ProxySQL is a high performance, high availability, protocol aware proxy for MySQL, with a GPL license! It can be downloaded here or alternatively from the ProxySQL Repository, and freely usable and accessible according to the GNU GPL v3.0 license.

Release Overview Highlights

Before discussing the features and fixes in this release we’d like to mention that we are aware of the delays in new releases. Ideally we would like to release ProxySQL more rapidly however we have recently been focusing our development efforts on ProxySQL 2.1.

The next edition of ProxySQL brings improved performance as well as many new and exciting …

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Releasing ProxySQL 2.0.13

ProxySQL is proud to announce the release of the latest stable version of ProxySQL 2.0.13 on the 15th of July 2020

ProxySQL is a high performance, high availability, protocol aware proxy for MySQL, with a GPL license! It can be downloaded here or alternatively from the ProxySQL Repository, and freely usable and accessible according to the GNU GPL v3.0 license.

Release Overview Highlights

New Features

Although only bug fixes are supposed to go into ProxySQL 2.0, we had to introduce a few minor new features:

  • A client can force ProxySQL to run a query in a new connection using a query annotation using create_new_connection=1 in a comment. For example SELECT /* create_new_connection=1 */ 1 . See #2874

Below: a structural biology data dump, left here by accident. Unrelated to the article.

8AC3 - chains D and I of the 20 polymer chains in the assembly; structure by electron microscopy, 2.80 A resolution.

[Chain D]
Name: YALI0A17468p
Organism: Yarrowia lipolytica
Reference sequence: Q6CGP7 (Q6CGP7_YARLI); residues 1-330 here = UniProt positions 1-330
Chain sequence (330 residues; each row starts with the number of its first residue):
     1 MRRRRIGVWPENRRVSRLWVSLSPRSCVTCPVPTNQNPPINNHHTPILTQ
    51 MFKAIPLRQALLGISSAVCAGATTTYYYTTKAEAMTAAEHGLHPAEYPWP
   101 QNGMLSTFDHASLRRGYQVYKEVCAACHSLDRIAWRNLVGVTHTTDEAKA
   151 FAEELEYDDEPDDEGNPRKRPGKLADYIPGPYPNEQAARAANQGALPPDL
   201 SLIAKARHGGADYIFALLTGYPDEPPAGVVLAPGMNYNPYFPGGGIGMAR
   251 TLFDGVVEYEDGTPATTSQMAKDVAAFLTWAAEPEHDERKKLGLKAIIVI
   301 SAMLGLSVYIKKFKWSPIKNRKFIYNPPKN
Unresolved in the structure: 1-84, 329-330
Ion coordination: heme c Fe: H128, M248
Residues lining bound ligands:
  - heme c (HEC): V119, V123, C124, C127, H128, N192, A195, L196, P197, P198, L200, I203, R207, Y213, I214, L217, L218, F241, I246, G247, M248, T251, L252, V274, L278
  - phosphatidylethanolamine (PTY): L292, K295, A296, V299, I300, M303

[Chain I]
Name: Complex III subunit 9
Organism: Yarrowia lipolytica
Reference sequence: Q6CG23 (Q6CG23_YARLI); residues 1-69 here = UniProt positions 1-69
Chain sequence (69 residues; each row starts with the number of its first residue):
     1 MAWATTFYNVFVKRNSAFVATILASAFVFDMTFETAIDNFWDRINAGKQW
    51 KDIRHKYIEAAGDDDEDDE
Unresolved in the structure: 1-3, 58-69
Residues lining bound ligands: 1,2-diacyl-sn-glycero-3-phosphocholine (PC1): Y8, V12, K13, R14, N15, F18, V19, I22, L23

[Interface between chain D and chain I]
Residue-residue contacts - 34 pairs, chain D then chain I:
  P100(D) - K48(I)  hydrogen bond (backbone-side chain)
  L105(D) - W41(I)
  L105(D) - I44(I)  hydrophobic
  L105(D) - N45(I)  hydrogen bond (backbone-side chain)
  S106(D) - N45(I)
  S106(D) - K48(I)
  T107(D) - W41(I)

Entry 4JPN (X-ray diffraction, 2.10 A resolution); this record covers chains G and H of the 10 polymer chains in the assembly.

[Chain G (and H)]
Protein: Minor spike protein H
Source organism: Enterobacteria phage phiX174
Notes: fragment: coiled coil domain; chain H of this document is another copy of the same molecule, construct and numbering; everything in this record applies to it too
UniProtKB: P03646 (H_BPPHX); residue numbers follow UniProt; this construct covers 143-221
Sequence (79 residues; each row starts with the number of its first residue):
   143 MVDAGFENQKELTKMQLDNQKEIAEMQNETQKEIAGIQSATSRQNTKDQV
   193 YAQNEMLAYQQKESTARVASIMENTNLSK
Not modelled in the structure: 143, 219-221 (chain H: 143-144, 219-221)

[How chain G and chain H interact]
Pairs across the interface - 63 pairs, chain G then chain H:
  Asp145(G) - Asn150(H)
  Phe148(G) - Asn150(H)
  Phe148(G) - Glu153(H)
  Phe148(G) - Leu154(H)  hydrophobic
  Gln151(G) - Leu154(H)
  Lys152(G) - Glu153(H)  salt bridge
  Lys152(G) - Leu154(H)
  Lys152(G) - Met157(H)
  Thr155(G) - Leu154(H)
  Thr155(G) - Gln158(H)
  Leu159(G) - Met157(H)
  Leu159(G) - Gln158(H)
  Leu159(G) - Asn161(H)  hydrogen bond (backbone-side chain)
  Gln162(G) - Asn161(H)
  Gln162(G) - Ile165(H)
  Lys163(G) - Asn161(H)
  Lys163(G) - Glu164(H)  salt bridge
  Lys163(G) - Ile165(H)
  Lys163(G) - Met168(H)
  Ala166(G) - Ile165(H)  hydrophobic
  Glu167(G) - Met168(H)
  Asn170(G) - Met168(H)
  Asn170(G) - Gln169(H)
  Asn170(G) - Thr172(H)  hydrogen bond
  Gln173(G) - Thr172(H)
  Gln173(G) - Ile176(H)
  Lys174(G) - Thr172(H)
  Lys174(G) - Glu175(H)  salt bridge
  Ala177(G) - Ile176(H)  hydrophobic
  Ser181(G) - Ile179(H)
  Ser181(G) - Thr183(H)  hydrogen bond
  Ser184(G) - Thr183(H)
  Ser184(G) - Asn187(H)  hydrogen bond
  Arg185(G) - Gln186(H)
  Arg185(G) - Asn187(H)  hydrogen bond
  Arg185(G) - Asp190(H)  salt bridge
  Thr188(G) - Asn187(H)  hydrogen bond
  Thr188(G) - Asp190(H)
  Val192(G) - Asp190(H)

• Added …
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Releasing ProxySQL 2.0.12

ProxySQL is proud to announce the fast track release of the latest stable version of ProxySQL 2.0.12 on 18th of May 2020

ProxySQL is a high performance, high availability, protocol aware proxy for MySQL, with a GPL license! It can be downloaded here or alternatively from the ProxySQL Repository, and freely usable and accessible according to the GNU GPL v3.0 license.

Release Overview Highlights Enhancements

  • Added tracking capability for variable group_concat_max_len #2709
  • Do not compile if GIT_VERSION is not set #2768
  • Several new automated …
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Learnings from Swift becoming opensource

Swift is now opensource, and it’s interesting to see Craig Federighi talk about it. This is Apple doing right, considering FaceTime is long overdue to being an open standard. People are nitpicking on Apple’s Open Source tagline, but really, this is akin to nitpicking on Mark Zuckerberg donating 99% of his Facebook stock to his new limited liability corporation charity (key: don’t look a gift horse in the mouth).